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Sheriff Defends Release Of Man Deported 20 Times

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An Oregon sheriff has defended his county's decision to release a man who has previously been deported from the United States 20 times.

Sergio Jose Martinez allegedly sexually assaulted a woman and stole her car on July 25, just eight days after being released from jail on July 17, OPB reported.

But Mike Reese, sheriff of Multnomah County, said the authorities had no other option but to release the man.

"This terrible incident is concerning for everyone," Reese stated, according to OPB. "We held the defendant until he could not be legally held any longer."

Under Oregon's sanctuary law, local resources can only be used to enforce federal immigration law when an individual has committed a criminal offense, not including entering the country illegally.

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"Prior to his release, Immigration and Customs Enforcement officials had not sent a criminal warrant, signed by a judge, allowing MCSO to hold the defendant in jail," Reese added. "Instead, they processed a civil detainer, which they know cannot be legally used in Oregon."

Reese went on to question why Immigration and Customs Enforcement had not taken action sooner.

"Given this defendant's repeated deportations following criminal convictions in the United States, it would help our community to understand how he was held accountable by federal authorities for multiple, illegal reentries," Reese added.

Martinez, who was allegedly carrying a knife and had assaulted another woman, was detained by police. He is in custody awaiting 13 felony charges, including first-degree sexual assault and kidnapping.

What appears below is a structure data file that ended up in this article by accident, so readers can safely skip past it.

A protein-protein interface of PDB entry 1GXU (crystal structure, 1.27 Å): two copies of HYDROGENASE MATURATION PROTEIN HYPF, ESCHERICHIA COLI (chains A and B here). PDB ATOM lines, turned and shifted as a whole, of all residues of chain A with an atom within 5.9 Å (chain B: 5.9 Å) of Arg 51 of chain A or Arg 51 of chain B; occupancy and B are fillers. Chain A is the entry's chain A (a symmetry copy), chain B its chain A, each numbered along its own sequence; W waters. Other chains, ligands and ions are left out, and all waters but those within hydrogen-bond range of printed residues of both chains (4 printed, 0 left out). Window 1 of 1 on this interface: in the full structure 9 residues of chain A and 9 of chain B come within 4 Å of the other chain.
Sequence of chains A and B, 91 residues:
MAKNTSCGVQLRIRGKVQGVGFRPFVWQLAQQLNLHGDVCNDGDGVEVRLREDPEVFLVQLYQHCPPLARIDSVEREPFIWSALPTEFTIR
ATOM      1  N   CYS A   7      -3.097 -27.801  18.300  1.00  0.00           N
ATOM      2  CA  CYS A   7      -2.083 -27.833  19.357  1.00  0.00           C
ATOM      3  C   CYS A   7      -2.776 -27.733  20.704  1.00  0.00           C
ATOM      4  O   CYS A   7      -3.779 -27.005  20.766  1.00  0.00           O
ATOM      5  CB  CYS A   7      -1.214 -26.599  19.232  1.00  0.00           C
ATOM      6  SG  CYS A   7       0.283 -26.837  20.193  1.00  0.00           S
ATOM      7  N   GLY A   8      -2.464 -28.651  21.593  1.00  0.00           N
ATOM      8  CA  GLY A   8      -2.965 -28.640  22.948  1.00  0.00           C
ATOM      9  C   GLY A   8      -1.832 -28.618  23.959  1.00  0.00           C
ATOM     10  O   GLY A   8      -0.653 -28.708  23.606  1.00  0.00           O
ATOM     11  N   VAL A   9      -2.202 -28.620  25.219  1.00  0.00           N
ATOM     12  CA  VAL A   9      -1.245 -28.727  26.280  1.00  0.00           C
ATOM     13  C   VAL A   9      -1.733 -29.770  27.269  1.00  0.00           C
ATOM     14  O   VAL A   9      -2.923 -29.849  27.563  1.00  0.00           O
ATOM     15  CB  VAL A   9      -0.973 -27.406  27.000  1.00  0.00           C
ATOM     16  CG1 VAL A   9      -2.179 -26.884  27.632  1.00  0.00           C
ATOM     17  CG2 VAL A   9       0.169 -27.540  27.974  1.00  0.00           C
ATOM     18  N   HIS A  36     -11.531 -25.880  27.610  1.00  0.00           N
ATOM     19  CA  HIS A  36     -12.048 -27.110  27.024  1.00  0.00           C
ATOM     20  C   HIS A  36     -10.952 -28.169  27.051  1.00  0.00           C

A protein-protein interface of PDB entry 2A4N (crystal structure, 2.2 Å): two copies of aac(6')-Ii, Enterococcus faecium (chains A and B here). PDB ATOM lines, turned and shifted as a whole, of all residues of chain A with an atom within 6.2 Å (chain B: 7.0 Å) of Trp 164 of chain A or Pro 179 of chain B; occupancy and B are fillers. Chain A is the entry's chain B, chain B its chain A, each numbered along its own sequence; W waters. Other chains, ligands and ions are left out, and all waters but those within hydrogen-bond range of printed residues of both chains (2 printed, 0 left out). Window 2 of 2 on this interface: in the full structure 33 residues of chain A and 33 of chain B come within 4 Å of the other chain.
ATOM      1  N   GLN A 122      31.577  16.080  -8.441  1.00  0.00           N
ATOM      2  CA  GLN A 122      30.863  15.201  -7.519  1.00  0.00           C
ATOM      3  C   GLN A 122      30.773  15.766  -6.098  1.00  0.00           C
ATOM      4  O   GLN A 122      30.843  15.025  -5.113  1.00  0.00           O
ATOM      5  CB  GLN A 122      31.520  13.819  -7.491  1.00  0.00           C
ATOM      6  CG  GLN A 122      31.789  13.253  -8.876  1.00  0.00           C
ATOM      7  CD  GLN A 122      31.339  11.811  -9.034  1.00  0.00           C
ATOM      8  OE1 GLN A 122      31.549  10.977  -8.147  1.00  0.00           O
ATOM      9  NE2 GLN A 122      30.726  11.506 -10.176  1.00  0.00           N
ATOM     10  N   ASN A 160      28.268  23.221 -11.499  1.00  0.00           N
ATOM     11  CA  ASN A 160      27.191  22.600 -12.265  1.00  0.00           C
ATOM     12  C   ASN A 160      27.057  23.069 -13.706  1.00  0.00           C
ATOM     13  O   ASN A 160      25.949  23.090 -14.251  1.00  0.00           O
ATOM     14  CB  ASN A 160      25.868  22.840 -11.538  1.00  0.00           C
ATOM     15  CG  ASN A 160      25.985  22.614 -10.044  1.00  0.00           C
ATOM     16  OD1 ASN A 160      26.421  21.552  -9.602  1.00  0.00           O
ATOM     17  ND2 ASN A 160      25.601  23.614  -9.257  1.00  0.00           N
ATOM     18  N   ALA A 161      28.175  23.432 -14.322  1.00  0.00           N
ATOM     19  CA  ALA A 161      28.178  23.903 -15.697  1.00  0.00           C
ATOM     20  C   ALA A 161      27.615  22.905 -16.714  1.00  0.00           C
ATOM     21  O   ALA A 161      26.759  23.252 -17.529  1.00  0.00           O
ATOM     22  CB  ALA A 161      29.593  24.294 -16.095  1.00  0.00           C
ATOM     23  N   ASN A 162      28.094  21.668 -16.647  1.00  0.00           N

The Oregon case comes as Attorney General Jeff Sessions announced further measures against "sanctuary" cities -- jurisdictions which refuse to use local resources to enforce federal immigration law.

The Department of Justice announced two new conditions for one of its main grant programs July 25. The first condition requires local jurisdictions receiving federal funds to allow ICE officers access to local jails. The second condition stipulates that local jurisdictions must give federal authorities 48 hours notice before releasing an undocumented immigrant from a local jail.

Sessions declared that sanctuary cities encourage illegal immigration and argued that the July 23 death of 10 overheated immigrants in a trailer in San Antonio, Texas, was a "tragic consequence" of sanctuary policies.

"So-called 'sanctuary' policies make all of us less safe because they intentionally undermine our laws and protect illegal aliens who have committed crimes," Sessions said in a statement, according to Politico.

Critics of Sessions counter that immigrant communities will be less likely to report crimes and identify suspects to local police officers if those same officers are used to enforce federal immigration laws.

Sources: OPB, Politico / Photo credit: Police/Wikimedia Commons, Immigration and Customs Enforcement/Wikimedia Commons, U.S. Department of Homeland Security/Wikimedia Commons

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